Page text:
Incendiary's Brendan Garrone on How They Became "100% Serious" with 'Thousand Mile Stare'

Incendiary's Brendan Garrone on How They Became "100% Serious" with 'Thousand Mile Stare'


Incendiary's Brendan Garrone on How They Became "100% Serious" with 'Thousand Mile Stare'

Incendiary’s career has been on an upward trajectory since the release the band’s latest effort, Thousand Mile Stare. But as vocalist Brendan Garrone tells Exclaim! TV’s Aggressive Tendencies, the slow success their previous release, Cost Living, directly impacted the creation Thousand Mile Stare.

The new album debuted at No. 163 on the Billboard Top 200 and secured appearances for the Long Island band at festivals like Not Dead Yet and Sound and Fury. Exclaim! named them the tenth best album the year in our year-end Top Metal and Hardcore Albums 2017 list.

Reflecting on the group’s steady rise, Garrone explains, “I think it] adds a little bit more pressure. We focused a lot on making the songs better, really writing songs, making an album that we would want to hear ourselves, and also really focusing on refining our sound.”

Incendiary were wary potential gaffes with any typical hardcore band’s third LP, where experiments can be polarizing for fans. By nature, many were quick to compare Thousand Mile Stare to the rest the group’s back catalogue, but Garrone says he was “thrilled” with the reception.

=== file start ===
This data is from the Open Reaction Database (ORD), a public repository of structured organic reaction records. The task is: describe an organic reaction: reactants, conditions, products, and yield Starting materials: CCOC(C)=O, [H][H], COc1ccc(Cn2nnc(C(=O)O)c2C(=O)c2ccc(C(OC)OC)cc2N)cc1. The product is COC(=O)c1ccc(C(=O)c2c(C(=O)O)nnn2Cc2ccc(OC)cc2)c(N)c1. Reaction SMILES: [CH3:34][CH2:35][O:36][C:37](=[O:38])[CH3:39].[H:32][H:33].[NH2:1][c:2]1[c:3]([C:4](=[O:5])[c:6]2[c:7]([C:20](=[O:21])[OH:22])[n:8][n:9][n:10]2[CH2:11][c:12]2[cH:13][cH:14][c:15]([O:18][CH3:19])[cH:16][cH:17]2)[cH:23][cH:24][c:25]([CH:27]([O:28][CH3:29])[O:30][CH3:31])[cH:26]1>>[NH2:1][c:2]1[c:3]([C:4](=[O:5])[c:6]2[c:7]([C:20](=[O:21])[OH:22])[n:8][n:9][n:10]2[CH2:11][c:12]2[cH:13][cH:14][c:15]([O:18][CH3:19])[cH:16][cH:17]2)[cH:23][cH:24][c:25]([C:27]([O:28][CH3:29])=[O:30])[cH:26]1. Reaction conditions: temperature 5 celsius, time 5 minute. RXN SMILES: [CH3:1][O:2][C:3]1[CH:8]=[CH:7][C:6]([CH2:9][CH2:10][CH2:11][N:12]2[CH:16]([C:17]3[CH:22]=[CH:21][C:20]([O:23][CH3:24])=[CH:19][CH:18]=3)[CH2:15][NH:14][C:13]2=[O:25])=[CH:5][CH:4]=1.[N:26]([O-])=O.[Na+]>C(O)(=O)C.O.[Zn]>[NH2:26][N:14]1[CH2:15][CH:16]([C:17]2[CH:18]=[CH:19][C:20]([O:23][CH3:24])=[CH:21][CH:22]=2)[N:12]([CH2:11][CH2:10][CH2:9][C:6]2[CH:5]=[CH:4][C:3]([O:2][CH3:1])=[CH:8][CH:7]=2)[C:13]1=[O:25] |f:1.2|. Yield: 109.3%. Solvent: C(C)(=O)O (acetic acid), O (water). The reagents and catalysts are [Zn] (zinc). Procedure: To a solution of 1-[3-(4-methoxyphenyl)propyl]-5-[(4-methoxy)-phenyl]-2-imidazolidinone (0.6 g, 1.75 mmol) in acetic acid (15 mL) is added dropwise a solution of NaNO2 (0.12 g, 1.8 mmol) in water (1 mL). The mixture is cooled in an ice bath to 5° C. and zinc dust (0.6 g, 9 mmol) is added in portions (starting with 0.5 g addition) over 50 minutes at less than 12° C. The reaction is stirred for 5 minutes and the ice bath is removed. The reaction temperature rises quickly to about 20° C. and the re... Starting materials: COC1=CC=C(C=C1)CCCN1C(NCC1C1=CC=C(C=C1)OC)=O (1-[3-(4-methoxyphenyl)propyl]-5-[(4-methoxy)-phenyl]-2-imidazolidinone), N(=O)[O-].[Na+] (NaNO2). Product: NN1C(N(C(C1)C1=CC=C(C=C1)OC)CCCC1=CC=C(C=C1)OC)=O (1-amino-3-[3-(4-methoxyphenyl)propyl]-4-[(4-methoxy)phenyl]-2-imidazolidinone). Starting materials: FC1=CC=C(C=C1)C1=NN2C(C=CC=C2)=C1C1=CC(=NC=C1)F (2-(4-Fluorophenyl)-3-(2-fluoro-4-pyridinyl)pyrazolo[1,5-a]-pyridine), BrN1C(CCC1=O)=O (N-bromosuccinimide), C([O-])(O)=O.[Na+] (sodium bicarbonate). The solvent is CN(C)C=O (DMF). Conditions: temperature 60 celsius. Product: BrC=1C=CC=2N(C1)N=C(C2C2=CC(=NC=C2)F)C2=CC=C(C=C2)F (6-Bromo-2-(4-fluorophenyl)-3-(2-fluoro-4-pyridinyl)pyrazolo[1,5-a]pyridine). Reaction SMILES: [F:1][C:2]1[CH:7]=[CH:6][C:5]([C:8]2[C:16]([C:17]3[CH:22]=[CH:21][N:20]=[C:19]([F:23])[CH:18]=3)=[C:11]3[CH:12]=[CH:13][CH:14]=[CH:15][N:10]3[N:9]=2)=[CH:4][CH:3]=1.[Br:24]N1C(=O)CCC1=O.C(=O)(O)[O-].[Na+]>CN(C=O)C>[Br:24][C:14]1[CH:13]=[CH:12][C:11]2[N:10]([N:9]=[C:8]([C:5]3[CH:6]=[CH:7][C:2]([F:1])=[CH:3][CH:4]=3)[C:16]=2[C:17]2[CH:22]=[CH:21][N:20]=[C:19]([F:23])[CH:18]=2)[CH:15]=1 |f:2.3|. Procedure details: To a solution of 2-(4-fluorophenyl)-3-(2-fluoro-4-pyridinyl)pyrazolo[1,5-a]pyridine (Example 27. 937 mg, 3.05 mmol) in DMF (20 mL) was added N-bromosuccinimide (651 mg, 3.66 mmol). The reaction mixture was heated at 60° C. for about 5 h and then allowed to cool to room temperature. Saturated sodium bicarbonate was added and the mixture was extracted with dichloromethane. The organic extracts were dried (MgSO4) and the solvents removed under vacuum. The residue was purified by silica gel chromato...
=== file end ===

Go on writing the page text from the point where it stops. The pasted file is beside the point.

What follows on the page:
“I think it’s our best record,” he states.

Because their cult-like success in the hardcore scene, their schedule is equally unusual. The band do not tour full-time; they all have careers outside the music scene. Garrone believes that it is mainly because their members’ age.

“If I was 21 and just didn’t go to college or graduate, we’d have done it full-time, without question,” explains Garrone. “No one gave a fuck about Incendiary for the first five years.”

By the end Cost Living‘s cycle, Incendiary felt that they desperately needed to release a new record. “Not because we don’t like playing our older songs, but I almost felt bad playing the same songs over and over,” Garrone admits.

“I’m just really glad that we can still play. We are very clear and driven — stubborn frankly — about wanting to do as much as we can to the extent that we’re able to… I think we’ve found a middle ground where we’re 100 percent serious and trying to play and grow as much as possible.”

Long Island’s music scene has garnered extra attention by way Incendiary, Backtrack and Vision Disorder. Garrone understands how he and his bandmates have inspired younger bands like Jukai, Hangman and Sanction to make a name for themselves.

“I can definitely see kids who I can tell were a lot younger coming to our shows who are] now in bands, and that’s amazing. We are constantly trying to play with newer Long Island bands and keep it going, because that’s what it was like for me growing up. You look at it now and there’s just a wealth bands killing it.”

Perhaps Incendiary’s biggest moment last year was their budding relationship with WWE NXT. John Alicastro and Mike Lauri (also known as the musical production duo CFO$) reached out to Garrone to lend his vocals to Aleister Black’s theme song. A few months later, they reached out to Garrone again to perform alongside Code Orange for their appearance on the show.

“It was probably the craziest experience my life,” says Garrone. “It kind restarted my interest in wrestling].”  

You can watch the entire interview with Incendiary on Aggressive Tendencies in the players below.